Tuesday, November 29, 2016

The WETA Clan

The morning of the day before Thanksgiving, someone walking through City Hall Park heard an odd birdcall, and looked around to find a Western Tanager up in the trees. The Western Tanager (referred to in a lot of tweets and other online reports by its bird banding code, WETA) is not normally found east of Colorado; the last time one was seen in Manhattan was in the spring of 2008.

Ed Gaillard: recent &emdash; Western Tanager, City Hall Park
Western Tanager (WETA), looking down...

Word got out by early Wednesday afternoon, and, well, you know what happened next.

Ed Gaillard: recent &emdash; Birderazzi, City Hall Park
...at the WETA Clan birders looking up

OK, so, the crowd was smaller when I was looking for it after work on Wednesday. I failed, as did everyone else that afternoon as far as I know. On Thanksgiving Day itself, however, a steady stream of birders succeeded. I don't know how their families felt about it, but after all, the day is all about the bird.

Friday morning, I emerged from the subway at 8:10 in the morning and immediately spotted a fellow with binoculars outside the park. He put me on the bird and...well, about the easiest twitch I ever had.

Ed Gaillard: recent &emdash; Western Tanager, City Hall Park
too busy to pose!

More birders showed up shortly after. The Tanager was quite active and occasionally calling, but the light was horrid and the bird very hard to photograph.

Saturday, Elena came downtown with me, and we had views in somewhat better light. Still hard to get a good photo, though. The crowd was even larger than before.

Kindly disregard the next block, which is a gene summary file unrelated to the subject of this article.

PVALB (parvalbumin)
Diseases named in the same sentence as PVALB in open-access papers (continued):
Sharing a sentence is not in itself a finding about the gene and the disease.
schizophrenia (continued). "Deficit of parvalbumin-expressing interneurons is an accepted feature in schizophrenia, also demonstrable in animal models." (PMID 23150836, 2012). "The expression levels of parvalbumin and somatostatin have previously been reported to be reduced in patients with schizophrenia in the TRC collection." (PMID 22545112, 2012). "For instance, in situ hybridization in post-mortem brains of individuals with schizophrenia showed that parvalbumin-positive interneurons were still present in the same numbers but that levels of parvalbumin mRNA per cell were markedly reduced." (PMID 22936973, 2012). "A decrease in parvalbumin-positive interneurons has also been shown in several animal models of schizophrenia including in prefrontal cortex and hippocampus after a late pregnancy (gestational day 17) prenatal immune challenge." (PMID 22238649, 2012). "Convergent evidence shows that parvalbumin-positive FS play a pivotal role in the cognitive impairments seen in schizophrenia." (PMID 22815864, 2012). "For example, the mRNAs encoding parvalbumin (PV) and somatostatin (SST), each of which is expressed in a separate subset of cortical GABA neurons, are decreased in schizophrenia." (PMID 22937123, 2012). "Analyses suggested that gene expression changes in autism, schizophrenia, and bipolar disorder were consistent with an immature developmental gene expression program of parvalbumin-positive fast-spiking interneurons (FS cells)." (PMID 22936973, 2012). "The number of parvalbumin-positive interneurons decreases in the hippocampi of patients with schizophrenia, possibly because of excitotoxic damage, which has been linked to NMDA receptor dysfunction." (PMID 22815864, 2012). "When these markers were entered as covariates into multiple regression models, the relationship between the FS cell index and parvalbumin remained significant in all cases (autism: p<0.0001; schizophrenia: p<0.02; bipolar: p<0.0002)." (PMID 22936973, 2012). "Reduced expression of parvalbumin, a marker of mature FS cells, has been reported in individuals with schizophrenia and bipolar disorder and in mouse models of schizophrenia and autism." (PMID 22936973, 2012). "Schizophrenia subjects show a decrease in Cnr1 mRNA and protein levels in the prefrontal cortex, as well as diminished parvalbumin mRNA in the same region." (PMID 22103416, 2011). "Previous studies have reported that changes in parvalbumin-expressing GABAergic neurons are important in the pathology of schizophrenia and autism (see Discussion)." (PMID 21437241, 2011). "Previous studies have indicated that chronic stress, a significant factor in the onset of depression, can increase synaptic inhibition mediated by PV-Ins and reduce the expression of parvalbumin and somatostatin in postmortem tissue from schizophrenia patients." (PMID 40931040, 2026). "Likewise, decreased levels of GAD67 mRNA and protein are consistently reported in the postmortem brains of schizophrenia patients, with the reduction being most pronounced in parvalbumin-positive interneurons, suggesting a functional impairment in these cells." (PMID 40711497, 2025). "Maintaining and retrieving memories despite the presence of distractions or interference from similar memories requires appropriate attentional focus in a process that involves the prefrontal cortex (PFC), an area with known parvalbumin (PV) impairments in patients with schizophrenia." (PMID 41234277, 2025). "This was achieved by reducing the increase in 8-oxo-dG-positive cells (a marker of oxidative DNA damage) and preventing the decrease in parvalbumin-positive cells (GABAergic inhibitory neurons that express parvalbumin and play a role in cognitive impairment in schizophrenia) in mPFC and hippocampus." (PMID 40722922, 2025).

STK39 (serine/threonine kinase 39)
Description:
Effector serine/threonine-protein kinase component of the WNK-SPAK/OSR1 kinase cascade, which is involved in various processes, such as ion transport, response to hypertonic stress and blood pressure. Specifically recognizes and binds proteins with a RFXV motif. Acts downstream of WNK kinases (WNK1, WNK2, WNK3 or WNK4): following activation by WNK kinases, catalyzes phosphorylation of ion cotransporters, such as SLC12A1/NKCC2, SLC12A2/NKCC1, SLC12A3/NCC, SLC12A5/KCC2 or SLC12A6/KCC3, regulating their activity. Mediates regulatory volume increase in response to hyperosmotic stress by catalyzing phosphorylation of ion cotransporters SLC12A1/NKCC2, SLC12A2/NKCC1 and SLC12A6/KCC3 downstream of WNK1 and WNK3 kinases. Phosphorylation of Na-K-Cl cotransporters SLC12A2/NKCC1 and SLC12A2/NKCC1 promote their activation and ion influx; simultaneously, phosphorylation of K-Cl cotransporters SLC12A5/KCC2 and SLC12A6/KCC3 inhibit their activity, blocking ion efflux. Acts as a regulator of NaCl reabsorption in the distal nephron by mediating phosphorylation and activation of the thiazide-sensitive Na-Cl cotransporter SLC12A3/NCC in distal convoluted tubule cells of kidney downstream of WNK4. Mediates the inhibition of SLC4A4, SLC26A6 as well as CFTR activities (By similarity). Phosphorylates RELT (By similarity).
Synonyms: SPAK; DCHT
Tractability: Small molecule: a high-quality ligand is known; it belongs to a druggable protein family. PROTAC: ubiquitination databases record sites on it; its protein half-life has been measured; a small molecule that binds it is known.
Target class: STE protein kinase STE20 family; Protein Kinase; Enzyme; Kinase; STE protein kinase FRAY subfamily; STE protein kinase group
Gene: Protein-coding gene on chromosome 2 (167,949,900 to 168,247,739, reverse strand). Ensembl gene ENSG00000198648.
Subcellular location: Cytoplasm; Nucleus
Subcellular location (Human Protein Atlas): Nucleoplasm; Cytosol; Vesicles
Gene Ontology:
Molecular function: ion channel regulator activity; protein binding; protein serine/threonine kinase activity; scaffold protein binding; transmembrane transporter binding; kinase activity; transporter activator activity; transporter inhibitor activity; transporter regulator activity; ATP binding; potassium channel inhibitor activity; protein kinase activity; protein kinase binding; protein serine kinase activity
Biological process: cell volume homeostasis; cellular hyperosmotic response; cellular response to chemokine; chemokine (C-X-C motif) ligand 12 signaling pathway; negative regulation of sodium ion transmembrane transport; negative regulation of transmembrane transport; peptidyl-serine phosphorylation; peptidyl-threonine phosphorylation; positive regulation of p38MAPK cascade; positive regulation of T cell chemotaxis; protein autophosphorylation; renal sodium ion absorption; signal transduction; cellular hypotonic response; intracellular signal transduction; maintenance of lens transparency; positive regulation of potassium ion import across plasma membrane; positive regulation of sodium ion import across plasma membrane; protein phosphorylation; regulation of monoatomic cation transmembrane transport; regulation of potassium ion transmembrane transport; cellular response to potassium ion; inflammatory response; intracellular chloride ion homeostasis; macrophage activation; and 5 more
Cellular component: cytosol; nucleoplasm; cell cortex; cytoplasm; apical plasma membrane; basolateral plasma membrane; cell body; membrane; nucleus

Ed Gaillard: recent &emdash; Western Tanager, City Hall Park
what are they doing down there?

The Tanager is apparently still there today (Tuesday 11/29), so if you're among the dwindling number of New York City birders who hasn't seen it yet, there's still hope. It likes the tall trees in the northeast part of the park, along the path between the back of City Hall and the Tweed Courthouse.

Ed Gaillard: recent &emdash; Yellow-Breasted Chat, Millennium Park
Chat in a roundabout...

The WETA isn't the only good bird in the park. A second Yellow-Breasted Chat has been in the for several weeks, mostly in the traffic circle just to the south (which has a sign that says "Millennium Park", which is a good joke). Sometimes it ventures closer to City Hall.

Ed Gaillard: recent &emdash; Yellow-Breasted Chat, City Hall Park
I get around

Also a few other warblers are lingering: an Ovenbird is on that northern path just a bit west of the WETA area, and quite confiding.

Ed Gaillard: recent &emdash; Ovenbird,  City Hall Park
Steppin' out

At least two Black-Throated Blue Warblers are also present. Mostly they stay way up in the same trees as the Western Tanager, but the male came down for a drink at a little birdbath nearby.

Ed Gaillard: recent &emdash; Black-Throated Blue Warbler, City Hall Park
Black-Throated Blue at the birdbath

Usually, smaller birds are very wary of larger ones at a birdbath, even if they aren't actively chased away but this little guy wasn't taking any crap from the sparrows.

Ed Gaillard: recent &emdash; Black-Throated Blue Warbler, City Hall Park
you are not the boss of me

There's also a couple of Common Yellowthroats around, one of which likes to assert it's presence.

Ed Gaillard: recent &emdash; Common Yellowthroat, City Hall Park
Look at me! I'm also a pretty pretty bird!

The trees also hold more common birds including several Yellow-Bellied Sapsuckers (the WETA and the Black-Throated Blues are taking advantage of the wells the Sapsuckers drill in the trees, which attract insects), Hermit Thrushes, and American Kestrels, all of which are nice to see. The lawns host the normal wintering sparrows--the suddenly-ubiquitous White-Throated Sparrows, Juncos, Song Sparrows, and Fox Sparrows.

Ed Gaillard: recent &emdash; Fox Sparrow,  City Hall Park
winter Fox

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